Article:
TO THE LIGHTHOUSE
To the lighthouse is a 1927 novel written by Virginia Woolf. The novel centres on the Ramsay’s family and their visits to the isle of Skye in Scotland. The Ramsay’s and their eight children have been joined at the house by a number of friends and neighbors or colleagues. One of them , Lily and briscoe , uncertain painter attempting a potrait of Mrs.Ramsay and James. The novel set in the Ramsay’s summer home in Hebrides ,on the isle of skye. They assuring to visit the lighthouse, this prediction is denied by Mr. Ramsay , who voices were not clear due to weather. This particular incident is referred to on various occasions through out Mr. and Mrs. Ramsay’s relationship. The section closes with a large dinner parry. When Augustus Carmichael , a visiting poet, asks for a second serving of soup, Mr. Ramsay nearly snaps at him. Mrs. Ramsay herself out of sorts when Rayley and Doyle , two acquaintance whom she has brought together in engagement, arrive late to dinner, as Minta has lost her grandmother’s brooch on the beach. Ten years pass, first world war begins and ends. Mrs. Ramsay and two of her children dead. Mr. Ramsay is left adrift without his wife to praise and comfort him during his bouts of fear and anguish regarding the longevity of his philosophical work. Some of the Ramsays and other guests return to their summer home after 10 years.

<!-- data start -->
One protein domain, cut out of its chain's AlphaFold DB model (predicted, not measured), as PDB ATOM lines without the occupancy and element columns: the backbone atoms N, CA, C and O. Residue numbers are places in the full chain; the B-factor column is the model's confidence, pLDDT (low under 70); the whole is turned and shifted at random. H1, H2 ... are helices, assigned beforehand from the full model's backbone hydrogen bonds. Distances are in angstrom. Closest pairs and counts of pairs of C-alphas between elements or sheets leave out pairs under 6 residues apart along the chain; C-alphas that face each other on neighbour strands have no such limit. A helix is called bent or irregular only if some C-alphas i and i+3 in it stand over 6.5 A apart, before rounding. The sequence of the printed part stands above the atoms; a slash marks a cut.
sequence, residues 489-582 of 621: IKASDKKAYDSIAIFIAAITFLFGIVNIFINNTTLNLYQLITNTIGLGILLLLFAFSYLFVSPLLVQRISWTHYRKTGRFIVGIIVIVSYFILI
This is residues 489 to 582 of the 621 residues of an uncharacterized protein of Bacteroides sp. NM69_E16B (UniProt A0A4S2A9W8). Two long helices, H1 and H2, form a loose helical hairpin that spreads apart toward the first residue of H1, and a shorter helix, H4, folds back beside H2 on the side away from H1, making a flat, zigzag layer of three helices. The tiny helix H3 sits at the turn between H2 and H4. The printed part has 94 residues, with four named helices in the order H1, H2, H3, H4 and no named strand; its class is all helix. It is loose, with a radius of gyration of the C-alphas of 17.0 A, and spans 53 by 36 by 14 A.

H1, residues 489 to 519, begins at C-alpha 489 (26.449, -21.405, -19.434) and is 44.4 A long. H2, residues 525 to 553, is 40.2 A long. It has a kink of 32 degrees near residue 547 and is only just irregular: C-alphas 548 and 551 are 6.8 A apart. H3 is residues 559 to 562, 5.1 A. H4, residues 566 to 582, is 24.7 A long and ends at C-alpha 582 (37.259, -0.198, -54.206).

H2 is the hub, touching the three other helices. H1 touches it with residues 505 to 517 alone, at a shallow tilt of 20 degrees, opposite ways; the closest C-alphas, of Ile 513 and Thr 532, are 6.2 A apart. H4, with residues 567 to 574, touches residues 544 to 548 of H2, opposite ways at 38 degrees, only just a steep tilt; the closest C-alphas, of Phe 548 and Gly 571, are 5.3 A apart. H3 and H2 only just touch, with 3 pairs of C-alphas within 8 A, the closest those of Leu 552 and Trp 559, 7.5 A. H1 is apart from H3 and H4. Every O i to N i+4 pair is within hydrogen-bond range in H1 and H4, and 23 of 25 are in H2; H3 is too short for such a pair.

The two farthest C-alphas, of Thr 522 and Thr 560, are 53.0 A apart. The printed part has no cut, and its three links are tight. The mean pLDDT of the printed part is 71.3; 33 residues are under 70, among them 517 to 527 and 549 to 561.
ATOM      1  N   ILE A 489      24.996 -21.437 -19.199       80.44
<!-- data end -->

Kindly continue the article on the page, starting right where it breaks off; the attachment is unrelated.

They accompanied by the sailor Macalister and his son , who catches fish during the trip. The son cuts a piece of flesh from a fish he has caught to use for bait, throwing the injured fish back into the sea. While they set sail for the lighthouse, Lily attempts to finally complete the painting she has held in her mind since the start of the novel.
She reconsiders her memory of Mrs. and Mr. Ramsay, balancing the multitude of impressions from ten years ago in an effort to reach towards an objective truth about Mrs. Ramsay and life itself. Upon finishing the painting and seeing that it satisfies her, she realizes that the execution of her vision is more important to her than the idea of leaving some sort of legacy in her work.